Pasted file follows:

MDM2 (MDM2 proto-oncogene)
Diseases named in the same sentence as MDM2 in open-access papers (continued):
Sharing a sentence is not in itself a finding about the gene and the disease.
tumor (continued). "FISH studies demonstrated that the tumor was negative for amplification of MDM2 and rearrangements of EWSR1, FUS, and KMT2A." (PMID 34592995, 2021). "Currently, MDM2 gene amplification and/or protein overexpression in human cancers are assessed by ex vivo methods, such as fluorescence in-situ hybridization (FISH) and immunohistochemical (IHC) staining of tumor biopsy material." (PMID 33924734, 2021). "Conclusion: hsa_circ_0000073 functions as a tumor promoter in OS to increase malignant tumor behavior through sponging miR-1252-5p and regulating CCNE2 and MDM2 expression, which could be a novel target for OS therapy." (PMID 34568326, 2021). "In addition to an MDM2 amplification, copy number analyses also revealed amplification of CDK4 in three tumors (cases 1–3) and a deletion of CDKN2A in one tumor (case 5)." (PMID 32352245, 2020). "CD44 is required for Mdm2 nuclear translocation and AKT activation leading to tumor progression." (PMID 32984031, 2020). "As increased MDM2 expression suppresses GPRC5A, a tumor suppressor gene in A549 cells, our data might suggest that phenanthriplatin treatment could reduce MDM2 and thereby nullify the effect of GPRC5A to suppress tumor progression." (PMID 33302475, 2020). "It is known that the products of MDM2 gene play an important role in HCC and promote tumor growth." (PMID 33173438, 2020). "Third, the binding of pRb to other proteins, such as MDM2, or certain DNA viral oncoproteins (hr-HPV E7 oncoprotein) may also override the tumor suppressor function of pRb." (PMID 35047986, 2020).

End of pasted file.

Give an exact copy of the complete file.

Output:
MDM2 (MDM2 proto-oncogene)
Diseases named in the same sentence as MDM2 in open-access papers (continued):
Sharing a sentence is not in itself a finding about the gene and the disease.
tumor (continued). "FISH studies demonstrated that the tumor was negative for amplification of MDM2 and rearrangements of EWSR1, FUS, and KMT2A." (PMID 34592995, 2021). "Currently, MDM2 gene amplification and/or protein overexpression in human cancers are assessed by ex vivo methods, such as fluorescence in-situ hybridization (FISH) and immunohistochemical (IHC) staining of tumor biopsy material." (PMID 33924734, 2021). "Conclusion: hsa_circ_0000073 functions as a tumor promoter in OS to increase malignant tumor behavior through sponging miR-1252-5p and regulating CCNE2 and MDM2 expression, which could be a novel target for OS therapy." (PMID 34568326, 2021). "In addition to an MDM2 amplification, copy number analyses also revealed amplification of CDK4 in three tumors (cases 1–3) and a deletion of CDKN2A in one tumor (case 5)." (PMID 32352245, 2020). "CD44 is required for Mdm2 nuclear translocation and AKT activation leading to tumor progression." (PMID 32984031, 2020). "As increased MDM2 expression suppresses GPRC5A, a tumor suppressor gene in A549 cells, our data might suggest that phenanthriplatin treatment could reduce MDM2 and thereby nullify the effect of GPRC5A to suppress tumor progression." (PMID 33302475, 2020). "It is known that the products of MDM2 gene play an important role in HCC and promote tumor growth." (PMID 33173438, 2020). "Third, the binding of pRb to other proteins, such as MDM2, or certain DNA viral oncoproteins (hr-HPV E7 oncoprotein) may also override the tumor suppressor function of pRb." (PMID 35047986, 2020).